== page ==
For now do not use that light as I believe that there is a problem with it and the thermal protector is working like it's supposed to.
 
  #3  
Old 08-08-02, 11:35 AM
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Edwardo
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As far as I know, there is no transformer on the circuit. I suppose that it is possible that there is one under the diving board ( where the junction box for the wires from the subpahel are connected to the cord from the light.

The power for the light comes from a subpanel mounted on the back wall of our house. This is at the opposite end of the pool from where the light is. The subpanel is protected by a 30 amp breaker in the main service panel. Within the subpanel are two circuits. The first is a 15 amp gfci breaker protecting the light. The other is a 20 amp 2 pole breaker feeding the main pump and the Polaris pump. This breaker is a gfci breaker. The pumps are direct wired and are wired for 220 volt operation.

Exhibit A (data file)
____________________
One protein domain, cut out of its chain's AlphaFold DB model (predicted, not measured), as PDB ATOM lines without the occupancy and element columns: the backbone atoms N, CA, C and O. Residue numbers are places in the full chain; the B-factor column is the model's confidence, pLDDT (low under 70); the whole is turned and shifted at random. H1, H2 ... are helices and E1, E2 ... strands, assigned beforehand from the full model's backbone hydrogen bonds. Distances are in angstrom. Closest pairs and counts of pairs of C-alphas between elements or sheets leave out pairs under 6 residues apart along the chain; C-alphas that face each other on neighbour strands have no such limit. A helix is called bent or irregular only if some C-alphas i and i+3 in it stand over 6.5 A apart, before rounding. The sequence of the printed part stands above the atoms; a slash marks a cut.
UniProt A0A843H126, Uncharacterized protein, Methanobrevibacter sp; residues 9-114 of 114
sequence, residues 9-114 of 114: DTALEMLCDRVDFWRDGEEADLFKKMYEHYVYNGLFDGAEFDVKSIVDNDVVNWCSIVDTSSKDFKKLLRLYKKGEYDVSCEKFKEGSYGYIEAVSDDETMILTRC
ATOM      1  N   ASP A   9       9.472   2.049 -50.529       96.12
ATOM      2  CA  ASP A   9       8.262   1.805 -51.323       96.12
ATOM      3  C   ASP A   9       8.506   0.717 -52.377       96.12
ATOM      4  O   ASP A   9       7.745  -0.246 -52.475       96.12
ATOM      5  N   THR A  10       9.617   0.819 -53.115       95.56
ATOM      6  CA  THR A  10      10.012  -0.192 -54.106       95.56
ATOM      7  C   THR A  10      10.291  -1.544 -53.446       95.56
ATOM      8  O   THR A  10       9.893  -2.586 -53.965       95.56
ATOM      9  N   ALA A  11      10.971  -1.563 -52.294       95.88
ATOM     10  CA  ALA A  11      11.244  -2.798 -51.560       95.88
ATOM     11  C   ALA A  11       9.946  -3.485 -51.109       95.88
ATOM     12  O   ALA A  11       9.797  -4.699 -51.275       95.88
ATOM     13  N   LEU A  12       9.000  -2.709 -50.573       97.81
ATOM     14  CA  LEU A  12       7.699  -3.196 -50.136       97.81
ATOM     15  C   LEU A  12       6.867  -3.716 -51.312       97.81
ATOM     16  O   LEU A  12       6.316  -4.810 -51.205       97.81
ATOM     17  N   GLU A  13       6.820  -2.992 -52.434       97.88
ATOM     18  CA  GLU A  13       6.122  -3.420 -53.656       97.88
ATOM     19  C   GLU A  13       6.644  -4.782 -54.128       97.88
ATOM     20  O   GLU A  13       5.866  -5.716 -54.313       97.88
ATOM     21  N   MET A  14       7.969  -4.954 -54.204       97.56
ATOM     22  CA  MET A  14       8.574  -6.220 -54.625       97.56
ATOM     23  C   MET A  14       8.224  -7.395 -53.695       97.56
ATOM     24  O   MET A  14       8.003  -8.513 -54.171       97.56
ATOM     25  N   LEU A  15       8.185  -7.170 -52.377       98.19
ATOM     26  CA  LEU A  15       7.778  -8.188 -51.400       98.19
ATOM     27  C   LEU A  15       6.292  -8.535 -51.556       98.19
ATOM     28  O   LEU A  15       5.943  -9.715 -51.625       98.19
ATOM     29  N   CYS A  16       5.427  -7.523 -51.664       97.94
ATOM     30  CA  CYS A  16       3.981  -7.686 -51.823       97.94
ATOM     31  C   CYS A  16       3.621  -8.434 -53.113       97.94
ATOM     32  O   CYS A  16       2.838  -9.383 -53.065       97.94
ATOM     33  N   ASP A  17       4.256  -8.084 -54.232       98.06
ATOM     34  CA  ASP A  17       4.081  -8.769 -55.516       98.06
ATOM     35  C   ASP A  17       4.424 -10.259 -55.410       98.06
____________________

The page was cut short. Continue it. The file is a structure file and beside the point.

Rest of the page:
From the 15 amp gfci breaker, the wire goes to a light switch in an outdoor box ( cast aluminum ) that is attached to the subpanel via a short piece of pvc conduit. From the switch, the wire goes underground ( in conduit ) uninterrupted ( as far as I know ) to the junction box where it is connected to the light fixture.

I would have guessed that at least one of the pool guys could have said something like "Oh, yeah, those pool lights have a thermal protector that can cause them to shut off.". Howerver, both of them ( I have had two different companies out to do various work on the pool ) acted like they had never heard of anything like that.